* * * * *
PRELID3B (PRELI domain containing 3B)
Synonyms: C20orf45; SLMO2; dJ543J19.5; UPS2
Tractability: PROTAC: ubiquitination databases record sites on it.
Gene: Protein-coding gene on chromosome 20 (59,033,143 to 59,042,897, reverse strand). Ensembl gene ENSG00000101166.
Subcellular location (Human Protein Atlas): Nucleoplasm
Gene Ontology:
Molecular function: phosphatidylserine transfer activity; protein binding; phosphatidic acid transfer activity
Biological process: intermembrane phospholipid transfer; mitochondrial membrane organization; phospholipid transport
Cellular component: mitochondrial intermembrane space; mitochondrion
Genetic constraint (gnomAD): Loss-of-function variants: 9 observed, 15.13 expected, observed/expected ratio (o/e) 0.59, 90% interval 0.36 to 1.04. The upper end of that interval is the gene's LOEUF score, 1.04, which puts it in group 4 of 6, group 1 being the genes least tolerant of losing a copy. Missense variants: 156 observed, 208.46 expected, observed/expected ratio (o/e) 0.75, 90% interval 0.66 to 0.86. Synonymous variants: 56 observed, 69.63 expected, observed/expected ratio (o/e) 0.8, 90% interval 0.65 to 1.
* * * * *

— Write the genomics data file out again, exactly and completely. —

PRELID3B (PRELI domain containing 3B)
Synonyms: C20orf45; SLMO2; dJ543J19.5; UPS2
Tractability: PROTAC: ubiquitination databases record sites on it.
Gene: Protein-coding gene on chromosome 20 (59,033,143 to 59,042,897, reverse strand). Ensembl gene ENSG00000101166.
Subcellular location (Human Protein Atlas): Nucleoplasm
Gene Ontology:
Molecular function: phosphatidylserine transfer activity; protein binding; phosphatidic acid transfer activity
Biological process: intermembrane phospholipid transfer; mitochondrial membrane organization; phospholipid transport
Cellular component: mitochondrial intermembrane space; mitochondrion
Genetic constraint (gnomAD): Loss-of-function variants: 9 observed, 15.13 expected, observed/expected ratio (o/e) 0.59, 90% interval 0.36 to 1.04. The upper end of that interval is the gene's LOEUF score, 1.04, which puts it in group 4 of 6, group 1 being the genes least tolerant of losing a copy. Missense variants: 156 observed, 208.46 expected, observed/expected ratio (o/e) 0.75, 90% interval 0.66 to 0.86. Synonymous variants: 56 observed, 69.63 expected, observed/expected ratio (o/e) 0.8, 90% interval 0.65 to 1.